I realize this may sound like similar statements from members of the "decent left" who end up acting more or less as mouthpieces for Bush and Blair (Christopher Hitchens, anyone?). But in all seriousness, where does one go from here? Is there a viable (left, progressive) alternative at this point both to the odious policies of the United States and the equally disturbing prospect of societies based on fundamentalist religious law? Feel free to castigate me if I have misframed the question or if I am leaving out some important consideration.

Thursday, September 21, 2006

If you see da police...

I have an incredibly wealthy "old southern money" friend who is turning 21 next Saturday. This girl has literally everything she could ever want and more, and I have been racking my brain trying to come up with a good present to give her that's not as expensive as a Marc Jacobs shirt, but not as lame as an iTunes gift certificate. I'm going home next weekend to accompany her and some others to the Rolling Stones concert, so it's getting down to the wire. Finally, tonight, the idea for the perfect gift hit me. I can't take full credit for the idea, as Scantron was the first to introduce us all to this little cultural gem, but check out what I got:

click here

I think I can say with a pretty high level of confidence that this is at least one thing that my friend does not have. peace my brothas.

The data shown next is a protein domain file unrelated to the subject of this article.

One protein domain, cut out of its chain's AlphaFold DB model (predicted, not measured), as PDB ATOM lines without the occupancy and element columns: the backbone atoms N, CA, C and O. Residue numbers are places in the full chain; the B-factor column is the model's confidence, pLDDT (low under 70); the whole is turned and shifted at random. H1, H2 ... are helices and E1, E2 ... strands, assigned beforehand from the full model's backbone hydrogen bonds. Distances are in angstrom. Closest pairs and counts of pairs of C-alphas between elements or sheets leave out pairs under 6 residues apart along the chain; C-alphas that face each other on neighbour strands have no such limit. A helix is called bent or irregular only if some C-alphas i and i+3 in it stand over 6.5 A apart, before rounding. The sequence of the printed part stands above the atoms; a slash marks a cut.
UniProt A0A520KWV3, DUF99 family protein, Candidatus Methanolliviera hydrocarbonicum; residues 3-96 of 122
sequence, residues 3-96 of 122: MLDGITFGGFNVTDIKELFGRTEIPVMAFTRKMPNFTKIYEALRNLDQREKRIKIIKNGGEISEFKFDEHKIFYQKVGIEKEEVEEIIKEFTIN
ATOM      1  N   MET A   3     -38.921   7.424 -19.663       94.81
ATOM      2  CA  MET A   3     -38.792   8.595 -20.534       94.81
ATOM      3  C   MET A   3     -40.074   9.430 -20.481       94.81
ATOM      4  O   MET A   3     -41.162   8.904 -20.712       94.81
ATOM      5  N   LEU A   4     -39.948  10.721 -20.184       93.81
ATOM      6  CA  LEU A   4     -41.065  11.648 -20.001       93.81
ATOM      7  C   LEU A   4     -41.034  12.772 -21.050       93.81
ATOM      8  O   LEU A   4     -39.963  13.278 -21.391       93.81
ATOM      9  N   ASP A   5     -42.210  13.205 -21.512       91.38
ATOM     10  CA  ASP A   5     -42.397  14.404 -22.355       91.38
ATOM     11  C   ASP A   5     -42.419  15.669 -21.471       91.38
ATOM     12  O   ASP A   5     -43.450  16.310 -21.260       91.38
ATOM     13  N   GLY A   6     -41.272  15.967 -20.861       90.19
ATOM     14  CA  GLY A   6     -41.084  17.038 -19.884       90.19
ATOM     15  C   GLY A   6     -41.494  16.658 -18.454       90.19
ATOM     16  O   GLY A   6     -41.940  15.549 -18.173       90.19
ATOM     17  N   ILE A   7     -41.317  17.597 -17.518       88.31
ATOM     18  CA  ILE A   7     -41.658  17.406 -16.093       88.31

Wednesday, September 20, 2006

Thoughts on Kwai

Tonight, I rechristened my love of David Lean movies by watching the first thirty-seven minutes of Bridge On the River Kwai. A scene at the beginning of the movie, the significance of which I missed the first time I saw it, struck me this evening as not only central to the themes of the film (law, will, honor) but as a sort of parable for a changing world. Kwai came out in 1957 but was made several years prior; it's set during WWII in a POW camp in Burma and follows a brigade of British soldiers, led by Alec Guinness, who had been ordered by higher-ups to surrender to the Japanese. The British are ordered to build a bridge, and this sets the film in motion. The scene I have in mind takes place during the brigade's first night at the camp: the British officers have gathered, along with an American major posing as a Naval officer, to discuss their predicament and the possibility of escape. When the American learns that Guinness intends to fulfill the command of his general by ordering his men to remain in the camp, he protests - "But this is not a civilized place," to which Guinness responds, "Then we shall have to introduce civilization here." He then argues that the only way for the men to remain soldiers is by obeying the letter of the law, and their officers, or risk becoming lawless slaves. "I'm just a slave, only a slave," responds the American, who later escapes.